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How MH Affects Families

How Mental Health Affects Families

Here at CAMHS we know a few things…

One of those things is how common mental health difficulties are amongst everyone (children, young people and adults), another thing is how important support networks are such as families are in recovering from mental health difficulties.

Emotional, behavioural and mental health difficulties tend to have a ‘ripple’ effect on families. This means that the difficulties can create stress, uncertainty, troubling emotions (such as guilt or anger), and lead to big changes in the way that families live their lives.

Families are often involved in the day to day care of those with mental health difficulties.  This might involve a parent or carer taking their child to a CAMHS appointment, or a teenager helping their parent who has fragile mental health with the weekly shopping.  When families are included in the care given by as partners in care and do receive training and support, there is strong evidence that this leads to better outcomes for everyone involved.

If you as a family member, do not feel involved in the plan of care provided by CAMHS for your loved one, it is important to tell someone.  Patient confidentiality is always respected by the service but at CAMHS we pride ourselves in making family members partners in the care and support we offer.


We offer some special relationship and family work within CAMHS as part of our talking therapies, however, we would also give this general advice for family members:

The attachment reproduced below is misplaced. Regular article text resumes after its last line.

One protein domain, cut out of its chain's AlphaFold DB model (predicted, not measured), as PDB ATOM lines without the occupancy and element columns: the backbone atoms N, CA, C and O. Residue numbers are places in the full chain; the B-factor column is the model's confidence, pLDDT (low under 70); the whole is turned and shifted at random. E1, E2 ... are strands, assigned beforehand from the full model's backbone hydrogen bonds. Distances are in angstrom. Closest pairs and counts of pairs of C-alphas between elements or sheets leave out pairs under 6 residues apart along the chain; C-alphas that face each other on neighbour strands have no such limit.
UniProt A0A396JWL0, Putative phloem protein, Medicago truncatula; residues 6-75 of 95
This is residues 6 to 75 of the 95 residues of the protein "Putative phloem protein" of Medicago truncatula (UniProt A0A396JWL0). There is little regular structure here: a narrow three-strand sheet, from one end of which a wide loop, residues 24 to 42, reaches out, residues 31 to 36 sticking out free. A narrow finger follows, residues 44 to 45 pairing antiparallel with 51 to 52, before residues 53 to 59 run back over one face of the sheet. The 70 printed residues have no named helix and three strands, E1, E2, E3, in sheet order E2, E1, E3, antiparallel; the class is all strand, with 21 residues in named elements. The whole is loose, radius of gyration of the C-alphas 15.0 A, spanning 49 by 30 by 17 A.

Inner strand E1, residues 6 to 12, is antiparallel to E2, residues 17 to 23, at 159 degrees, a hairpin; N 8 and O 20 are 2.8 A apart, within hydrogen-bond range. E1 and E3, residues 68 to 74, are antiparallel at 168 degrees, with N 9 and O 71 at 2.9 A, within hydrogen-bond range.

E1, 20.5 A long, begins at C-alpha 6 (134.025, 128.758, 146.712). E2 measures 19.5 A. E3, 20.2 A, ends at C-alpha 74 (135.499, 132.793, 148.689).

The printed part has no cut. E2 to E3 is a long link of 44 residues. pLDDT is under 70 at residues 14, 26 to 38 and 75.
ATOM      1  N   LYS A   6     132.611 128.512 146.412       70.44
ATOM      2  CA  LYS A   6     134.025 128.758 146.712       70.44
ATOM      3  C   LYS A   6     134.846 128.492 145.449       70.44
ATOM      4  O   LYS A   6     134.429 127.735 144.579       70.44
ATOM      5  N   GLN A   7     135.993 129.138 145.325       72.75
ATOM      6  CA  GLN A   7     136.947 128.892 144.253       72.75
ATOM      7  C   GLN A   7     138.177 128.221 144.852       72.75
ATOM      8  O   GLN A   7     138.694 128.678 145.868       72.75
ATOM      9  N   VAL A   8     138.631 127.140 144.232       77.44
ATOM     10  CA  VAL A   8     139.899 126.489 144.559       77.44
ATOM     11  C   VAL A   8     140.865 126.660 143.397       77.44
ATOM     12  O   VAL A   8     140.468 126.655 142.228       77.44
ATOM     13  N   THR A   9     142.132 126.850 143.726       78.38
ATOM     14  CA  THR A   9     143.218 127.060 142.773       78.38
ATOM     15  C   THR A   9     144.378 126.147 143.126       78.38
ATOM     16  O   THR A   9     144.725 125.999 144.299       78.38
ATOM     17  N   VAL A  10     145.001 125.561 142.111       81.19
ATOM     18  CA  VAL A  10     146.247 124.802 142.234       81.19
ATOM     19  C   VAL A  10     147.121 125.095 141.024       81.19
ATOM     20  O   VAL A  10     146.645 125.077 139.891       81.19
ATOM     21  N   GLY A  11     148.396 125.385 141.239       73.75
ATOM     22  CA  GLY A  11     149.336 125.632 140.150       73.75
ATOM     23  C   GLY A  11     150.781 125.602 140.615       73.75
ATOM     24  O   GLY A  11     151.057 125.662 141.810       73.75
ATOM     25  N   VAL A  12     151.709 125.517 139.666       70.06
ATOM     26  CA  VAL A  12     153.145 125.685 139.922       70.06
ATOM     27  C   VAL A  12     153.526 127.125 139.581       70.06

• Spend time together as a family when you can, you could take it in turns to pick activities and nice things to do to connect with one another.
  • Try to talk about things together as a family if you can. Talk about how you feel and encourage others to do the same. Try to ensure everyone has the same understanding and position.
  • Look after yourself as well as the person in your family with the difficulty. It is important that you do not take on too much, become too overwhelmed or burned out.
  • None of us are perfect, we all say and do things that we regret from time to time, the important thing is to acknowledge when this has happened, listen to each other and move on together
  • Try to see the person within your family affected by MH as a person and not just their MH. Focus on their strengths and the ‘silly’ things that they do that make you laugh.
  • Take time to learn about the difficulties or diagnosis that the family member is experiencing, this sometimes makes confusing things a little clearer.
  • Give yourself time to adjust to the MH difficulties, coming to terms with things often takes longer than we expect.
  • Encourage the person with difficulties to do things, try to be realistic and not too demanding.
  • Know who to contact when things don’t feel right or you are concerned. You know that family member better than the professionals trying to support them.
  • Hang onto positive family memories, this might include making a slideshow or a scrapbook of old family photos.




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